What do ppls think of the Dr. Paul Saladino and Mike Munzel interview on High Intensity Health?

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Re: Fascinating podcast on APOE4 and keto diet

Postby kevmusic » Sun Aug 25, 2019 3:30 pm

Just had a look at the Paul Saladino/Mike Mutzel talk mentioned by Missy which is here https://highintensityhealth.com/why-carnivore-diet-works-w-paul-saladino-md/. It's a great podcast and Dr. Saladino is very persuasive, in my view, on the potential or actual toxicity of many plant substances and phytochemicals from vegetables (e.g turmeric, sulforaphance from broccoli!, resveratrol etc etc etc ). Plants don't want to be eaten, but can run away, so they create pesticides to harm their predators (including us, when we elect to eat them). Saladino is also persuasive, as usual, on the optimal nature of a nose-to-tail carnivore diet.
I also listened to the podcast on the supposed ideal diet for humans, originally recommended by Circ and subsequently by Julie G, which is here: https://podcasts.apple.com/us/podcast/68-is-there-an-optimal-diet-for-humans-with-anahad-oconnor/id1381257272?i=1000446957796 The flaw in the argument made by Anahad O'Connor in that podcast is to draw conclusions about the ideal diet for humans based on the dietary habits of contemporary hunter-gatherers like the Hadza.
As Miki Ben-Dor explains here https://www.youtube.com/watch?v=h8SOvZDFyqI (from about 25.00 mins in), it's not valid to draw conclusions about what is evolutionarily right for humans from the lives of contemporary hunter gatherer because the contemporary hunter-gatherer environment is so different from that of our ancestors (i.e.contemporary hunter gatherers do not have unfettered access to mega fauna - they can't hunt and exclusively eat big animals like mammoth, elephants as our ancestors preferred to do in our evolutionary past).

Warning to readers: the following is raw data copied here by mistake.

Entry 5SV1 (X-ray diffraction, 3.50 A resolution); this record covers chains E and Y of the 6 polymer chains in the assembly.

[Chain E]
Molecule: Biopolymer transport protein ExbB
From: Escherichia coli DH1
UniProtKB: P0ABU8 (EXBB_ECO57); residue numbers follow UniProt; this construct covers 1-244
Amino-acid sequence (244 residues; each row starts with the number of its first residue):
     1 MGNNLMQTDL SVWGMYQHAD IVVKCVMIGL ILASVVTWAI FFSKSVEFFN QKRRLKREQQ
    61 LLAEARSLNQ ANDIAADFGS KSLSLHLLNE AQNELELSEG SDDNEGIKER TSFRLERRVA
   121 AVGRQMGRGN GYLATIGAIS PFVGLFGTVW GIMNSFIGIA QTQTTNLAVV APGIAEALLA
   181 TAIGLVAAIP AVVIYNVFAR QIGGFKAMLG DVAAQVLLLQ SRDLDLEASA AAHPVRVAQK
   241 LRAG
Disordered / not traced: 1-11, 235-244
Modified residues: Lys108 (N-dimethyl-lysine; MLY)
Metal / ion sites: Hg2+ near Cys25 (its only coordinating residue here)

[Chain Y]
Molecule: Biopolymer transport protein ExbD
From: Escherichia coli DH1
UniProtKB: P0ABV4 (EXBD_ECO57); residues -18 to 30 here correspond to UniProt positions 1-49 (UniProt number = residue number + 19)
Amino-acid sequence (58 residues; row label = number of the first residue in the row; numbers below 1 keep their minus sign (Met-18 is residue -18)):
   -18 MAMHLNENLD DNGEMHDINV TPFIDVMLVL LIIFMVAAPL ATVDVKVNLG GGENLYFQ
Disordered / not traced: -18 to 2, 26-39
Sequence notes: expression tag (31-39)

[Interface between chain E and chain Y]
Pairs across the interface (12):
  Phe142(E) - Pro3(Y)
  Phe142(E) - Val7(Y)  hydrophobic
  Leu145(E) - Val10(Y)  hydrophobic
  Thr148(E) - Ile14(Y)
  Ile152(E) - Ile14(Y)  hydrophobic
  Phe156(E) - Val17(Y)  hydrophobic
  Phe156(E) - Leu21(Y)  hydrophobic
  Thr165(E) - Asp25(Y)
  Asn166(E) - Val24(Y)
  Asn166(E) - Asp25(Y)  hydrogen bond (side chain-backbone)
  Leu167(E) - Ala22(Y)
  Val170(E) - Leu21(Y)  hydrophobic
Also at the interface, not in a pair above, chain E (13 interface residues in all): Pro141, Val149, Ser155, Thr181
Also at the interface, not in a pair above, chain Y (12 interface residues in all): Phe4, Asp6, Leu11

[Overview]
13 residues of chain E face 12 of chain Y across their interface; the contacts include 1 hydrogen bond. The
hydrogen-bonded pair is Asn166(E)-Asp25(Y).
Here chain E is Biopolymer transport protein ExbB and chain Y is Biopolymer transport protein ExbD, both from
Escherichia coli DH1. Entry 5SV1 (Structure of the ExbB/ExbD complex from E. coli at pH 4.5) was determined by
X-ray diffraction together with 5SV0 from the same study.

The Miki Ben-Dor podcast is persuasive stuff. Should we APOE4s should think about going carnivore (or at least trying it for a while?) I am a 2/4 and trying the diet at the moment - nose to tail, as recommended by Pau; Saladino. Good results so far (after 6 weeks)...

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Re: Fascinating podcast on APOE4 and keto diet

Postby kevmusic » Mon Aug 26, 2019 1:34 am

Oops, typo - meant "plants can't run away" in 5th line above! :lol: :lol:

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Re: Fascinating podcast on APOE4 and keto diet

Postby Julie G » Mon Aug 26, 2019 7:38 am

Should we APOE4s should think about going carnivore (or at least trying it for a while?) I am a 2/4 and trying the diet at the moment - nose to tail, as recommended by Pau; Saladino. Good results so far (after 6 weeks)...

Ah, you're also a rare bird, my friend! FWIW, I like that you're eating nose-to-tail. Are you also practicing any time restriction in your eating pattern? What was your "before" diet like? Any differences you can report on now? Out of curiosity did you perform any "before" biomarker testing? I'd be most interested in your vitamin C levels and the status of your microbiome after being on an exclusively carnivorous diet. Here's a fascinating new paper exploring the microbiome with APOE status hypothesizing that ApoE4 deficiencies in diversity and abundance may be associated with our greater risk for Alzheimer's.